“Sometimes it’s expected that you show up on Saturday mornings, even if you have nothing to do, because they expect ‘face time.’ That doesn’t make sense,” she says. “It isn’t good for your work-life balance.”
Likewise, she encourages her staff to ditch the stuffy suits in favor of jeans, and, if the mood strikes you, to bring your dog to work.
Clients run the gamut from small mom-and-pop stores to four of the top 10 Fortune 500 companies—one of which employs more than a million people.
After 25 years of practice, Schröder says her work approach has evolved. For one, she can be more selective.
“I’m not going to do the work anymore that I don’t like doing, and I’m not going to deal with high-maintenance clients who aren’t appreciative of the work I do for them,” she says, “because at the end of the day, there is something I’d actually like to be doing.”
“I think the diversity she brings to our firm makes for incredible client relationships,” her partner, Joseph, says. “I don’t know if everyone could handle all of the things she does, the way she does, but it works. She engenders tremendous client loyalty.”
Schröder’s first client, Jill Bond, is still a client. Bond, senior vice president, general counsel at global food giant Rich Products Corporation, often uses the firm to handle management-side labor issues. She says Schröder has “such a depth of knowledge. … [She’s] a great person to bounce things off of.”
Bond adds that Schröder’s transition to the country hasn’t diminished her accessibility or effectiveness.
“It’s funny, I knew her when she lived in the city and boasted about a six-minute commute,” Bond says. “She is more balanced and happy now than she has ever been.”
Finding that balance is key. In between cleaning the horse stalls, feeding the guinea fowl and awaiting the arrival of nearly three dozen ducklings, Schröder keeps an eye on her email, alternating between her kitchen table and the finished loft above her horse barn.
“It’s hard work here, it can be very physical, but it’s also very rewarding,” she says.
“We’re both country souls,” husband Mark says. “She saw a vision, and together, we both work for the same goal.”
Reaching those goals can be a 24-hour mission. With her chores done and all quiet on the legal front, Schröder readies to travel the 15 miles to the nearest grocery store. While she produces much of her own food, including carrots, potatoes, eggs and chickens, she isn’t totally self-sustaining. Then it’s back to the farm where she will be entertaining her neighbors for dinner.
Before bed, Schröder checks to make sure her pager is on as she begins her 10 p.m. to 4 a.m. on-call shift as an EMT with the Franklinville Fire Department.
“When I was still living in the city and commuting out here, I began to realize how remote this area is and how far away help is,” she says.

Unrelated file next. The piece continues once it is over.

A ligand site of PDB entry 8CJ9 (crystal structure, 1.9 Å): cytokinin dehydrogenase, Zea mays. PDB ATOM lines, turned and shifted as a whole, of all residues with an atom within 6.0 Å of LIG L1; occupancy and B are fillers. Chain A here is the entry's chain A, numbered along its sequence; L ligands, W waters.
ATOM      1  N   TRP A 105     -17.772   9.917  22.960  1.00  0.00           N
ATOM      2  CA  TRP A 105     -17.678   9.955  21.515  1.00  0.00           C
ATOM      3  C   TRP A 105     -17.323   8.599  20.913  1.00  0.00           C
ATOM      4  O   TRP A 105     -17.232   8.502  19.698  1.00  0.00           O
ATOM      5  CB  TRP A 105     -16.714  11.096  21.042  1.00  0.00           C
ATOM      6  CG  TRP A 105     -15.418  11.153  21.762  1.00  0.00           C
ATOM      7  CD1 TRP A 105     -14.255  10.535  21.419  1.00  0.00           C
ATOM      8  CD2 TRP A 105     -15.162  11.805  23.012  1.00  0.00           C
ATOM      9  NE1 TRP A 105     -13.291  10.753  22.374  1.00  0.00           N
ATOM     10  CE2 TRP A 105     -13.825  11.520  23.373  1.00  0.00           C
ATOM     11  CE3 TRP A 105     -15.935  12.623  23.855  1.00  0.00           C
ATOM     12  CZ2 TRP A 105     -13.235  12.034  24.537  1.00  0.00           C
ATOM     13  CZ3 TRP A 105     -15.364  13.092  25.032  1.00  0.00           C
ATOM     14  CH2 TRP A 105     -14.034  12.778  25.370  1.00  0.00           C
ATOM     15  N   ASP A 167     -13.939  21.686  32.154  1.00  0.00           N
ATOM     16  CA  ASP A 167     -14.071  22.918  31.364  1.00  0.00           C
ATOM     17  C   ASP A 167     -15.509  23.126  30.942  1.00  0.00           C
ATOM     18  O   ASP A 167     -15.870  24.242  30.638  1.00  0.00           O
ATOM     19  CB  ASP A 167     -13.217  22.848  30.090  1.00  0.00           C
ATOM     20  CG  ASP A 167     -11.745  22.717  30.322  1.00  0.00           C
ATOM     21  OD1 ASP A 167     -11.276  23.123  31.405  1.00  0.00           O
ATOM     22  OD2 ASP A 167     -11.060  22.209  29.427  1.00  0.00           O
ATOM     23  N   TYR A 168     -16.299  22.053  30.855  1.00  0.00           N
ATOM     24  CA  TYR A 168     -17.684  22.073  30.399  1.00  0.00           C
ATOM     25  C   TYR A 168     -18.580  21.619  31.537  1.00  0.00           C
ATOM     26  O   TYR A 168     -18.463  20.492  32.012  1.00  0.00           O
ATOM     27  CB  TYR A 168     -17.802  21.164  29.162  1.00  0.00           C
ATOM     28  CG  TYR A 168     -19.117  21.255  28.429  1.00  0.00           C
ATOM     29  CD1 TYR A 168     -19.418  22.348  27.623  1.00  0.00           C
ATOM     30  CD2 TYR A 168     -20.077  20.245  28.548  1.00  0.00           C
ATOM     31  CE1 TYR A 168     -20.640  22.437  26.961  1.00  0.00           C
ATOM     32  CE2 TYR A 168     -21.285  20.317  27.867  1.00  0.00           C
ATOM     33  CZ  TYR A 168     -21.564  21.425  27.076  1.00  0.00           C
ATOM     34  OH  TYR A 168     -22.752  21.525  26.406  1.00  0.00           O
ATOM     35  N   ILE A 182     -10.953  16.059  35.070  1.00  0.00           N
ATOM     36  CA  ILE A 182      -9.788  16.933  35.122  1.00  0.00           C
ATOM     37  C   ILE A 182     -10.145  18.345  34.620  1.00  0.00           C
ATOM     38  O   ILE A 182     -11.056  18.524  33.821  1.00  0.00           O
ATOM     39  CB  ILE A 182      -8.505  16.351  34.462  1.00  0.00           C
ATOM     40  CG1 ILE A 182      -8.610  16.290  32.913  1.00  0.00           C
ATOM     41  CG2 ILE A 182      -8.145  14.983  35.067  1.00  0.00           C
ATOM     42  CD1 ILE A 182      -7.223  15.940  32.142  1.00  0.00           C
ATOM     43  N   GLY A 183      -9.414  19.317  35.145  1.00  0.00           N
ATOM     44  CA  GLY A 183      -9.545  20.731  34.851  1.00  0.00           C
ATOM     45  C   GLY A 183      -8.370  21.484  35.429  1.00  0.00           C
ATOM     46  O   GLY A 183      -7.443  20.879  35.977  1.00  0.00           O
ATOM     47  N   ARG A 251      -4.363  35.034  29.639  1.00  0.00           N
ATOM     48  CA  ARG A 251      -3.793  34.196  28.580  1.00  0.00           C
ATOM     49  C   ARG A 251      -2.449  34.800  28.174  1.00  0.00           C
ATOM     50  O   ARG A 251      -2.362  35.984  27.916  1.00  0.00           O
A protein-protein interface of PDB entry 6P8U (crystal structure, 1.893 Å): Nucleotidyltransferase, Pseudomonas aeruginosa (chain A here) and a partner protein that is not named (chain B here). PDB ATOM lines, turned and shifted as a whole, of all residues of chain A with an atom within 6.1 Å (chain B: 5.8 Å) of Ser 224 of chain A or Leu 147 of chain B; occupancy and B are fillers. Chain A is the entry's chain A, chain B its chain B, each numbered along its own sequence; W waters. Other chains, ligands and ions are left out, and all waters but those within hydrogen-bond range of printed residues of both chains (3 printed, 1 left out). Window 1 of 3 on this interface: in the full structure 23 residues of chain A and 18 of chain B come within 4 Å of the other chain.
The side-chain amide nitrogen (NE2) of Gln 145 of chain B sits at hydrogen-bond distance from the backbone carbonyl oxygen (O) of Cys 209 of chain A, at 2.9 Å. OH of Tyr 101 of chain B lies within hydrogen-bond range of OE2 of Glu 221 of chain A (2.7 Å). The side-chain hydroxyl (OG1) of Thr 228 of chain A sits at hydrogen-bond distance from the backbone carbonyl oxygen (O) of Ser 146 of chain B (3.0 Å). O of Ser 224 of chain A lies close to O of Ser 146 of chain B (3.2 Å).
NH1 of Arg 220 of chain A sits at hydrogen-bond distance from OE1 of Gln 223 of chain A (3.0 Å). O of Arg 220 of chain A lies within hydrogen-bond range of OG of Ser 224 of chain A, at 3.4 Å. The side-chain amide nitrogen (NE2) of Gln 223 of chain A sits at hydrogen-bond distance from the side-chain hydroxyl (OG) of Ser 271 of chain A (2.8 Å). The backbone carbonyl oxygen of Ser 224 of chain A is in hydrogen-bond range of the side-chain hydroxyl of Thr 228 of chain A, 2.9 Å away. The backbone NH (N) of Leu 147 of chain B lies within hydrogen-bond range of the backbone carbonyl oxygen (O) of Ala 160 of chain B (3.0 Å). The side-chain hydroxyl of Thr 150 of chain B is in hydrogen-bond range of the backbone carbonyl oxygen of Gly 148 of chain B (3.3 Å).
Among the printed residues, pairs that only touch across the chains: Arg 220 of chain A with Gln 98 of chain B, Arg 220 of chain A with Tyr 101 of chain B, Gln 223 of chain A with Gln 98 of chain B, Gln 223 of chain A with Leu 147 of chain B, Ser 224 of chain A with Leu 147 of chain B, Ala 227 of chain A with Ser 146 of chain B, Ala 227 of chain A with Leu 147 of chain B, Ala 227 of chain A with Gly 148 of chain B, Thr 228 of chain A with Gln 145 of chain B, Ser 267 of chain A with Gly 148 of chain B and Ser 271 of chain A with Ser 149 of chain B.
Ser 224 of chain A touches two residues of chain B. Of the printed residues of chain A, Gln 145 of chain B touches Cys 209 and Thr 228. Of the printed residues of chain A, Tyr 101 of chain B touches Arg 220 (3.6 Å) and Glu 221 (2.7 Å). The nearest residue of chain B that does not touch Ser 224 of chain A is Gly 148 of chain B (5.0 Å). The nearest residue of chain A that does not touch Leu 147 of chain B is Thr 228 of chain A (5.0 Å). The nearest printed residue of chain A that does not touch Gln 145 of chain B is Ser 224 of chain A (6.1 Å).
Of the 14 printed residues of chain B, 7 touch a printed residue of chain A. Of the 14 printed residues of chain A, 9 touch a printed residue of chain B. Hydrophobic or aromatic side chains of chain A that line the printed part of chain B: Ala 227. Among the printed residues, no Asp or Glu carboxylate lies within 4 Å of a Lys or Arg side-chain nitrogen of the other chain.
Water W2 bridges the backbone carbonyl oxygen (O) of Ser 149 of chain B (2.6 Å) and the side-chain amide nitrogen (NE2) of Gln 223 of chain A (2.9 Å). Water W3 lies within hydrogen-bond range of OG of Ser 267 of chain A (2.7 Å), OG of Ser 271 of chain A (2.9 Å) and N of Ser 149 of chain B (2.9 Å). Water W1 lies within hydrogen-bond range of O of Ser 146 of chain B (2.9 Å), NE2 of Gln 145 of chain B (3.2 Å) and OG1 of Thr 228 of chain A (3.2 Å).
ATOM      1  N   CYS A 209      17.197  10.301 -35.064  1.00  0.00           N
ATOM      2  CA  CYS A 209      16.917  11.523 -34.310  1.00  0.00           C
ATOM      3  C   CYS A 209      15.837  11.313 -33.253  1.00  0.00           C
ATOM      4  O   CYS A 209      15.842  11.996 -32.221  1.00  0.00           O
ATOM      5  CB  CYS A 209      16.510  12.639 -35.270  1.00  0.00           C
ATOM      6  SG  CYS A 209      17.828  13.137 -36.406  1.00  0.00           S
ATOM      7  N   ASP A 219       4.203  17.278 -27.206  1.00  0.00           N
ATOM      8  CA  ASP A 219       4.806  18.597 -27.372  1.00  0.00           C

She responds to as many as 70 calls per year, assisting with car accidents, people injured on their farms and residents with a variety of medical emergencies.
Whether tending to the law or land, one aspect is the same: Schröder is in the minority.
Female farmers are few, a truth accentuated by the farms surrounding her property. But Schröder says she feels accepted by her fellow farmers.
“We know them very well,” she says of the Amish farm families. “The men of the families come by probably four times a week. And every time they come, you invite them in, they sit at your table, have coffee, have food, and then you talk business.”
Business topics include operating a co-op milk house used by three families. Because of the Amish ban on electricity, Schröder leases a small plot of land where she owns the electric-powered machinery that allows the Amish to process their milk and keep it cold.
At the firm, which is a certified Women’s Business Enterprise, Schröder again finds herself the exception to the rule. Despite numbers showing that law schools have been graduating close to equal numbers of men and women for the last decade or more, in Buffalo, says Schröder, that hasn’t yet translated.
“You ask yourself why there are so few women in leadership roles, and you have to wonder: is it an issue where forces are working against women to not permit them to rise to those levels? Or is there a certain amount of self-selection going on?” Schröder says. “I think it is actually a combination of both.”
With Waverly Pond growing and becoming a profitable business, and her law practice at a point where she can be selective, the future is malleable.
“I think I’m going to try to take seven or eight more years and then transition my practice to be out here more full time,” she says.
Sitting on the porch of her rustic cabin under the shade of the honey locust trees while a gentle breeze flutters the wind chimes adorning the beams, it’s easy to imagine that timeline getting sped up.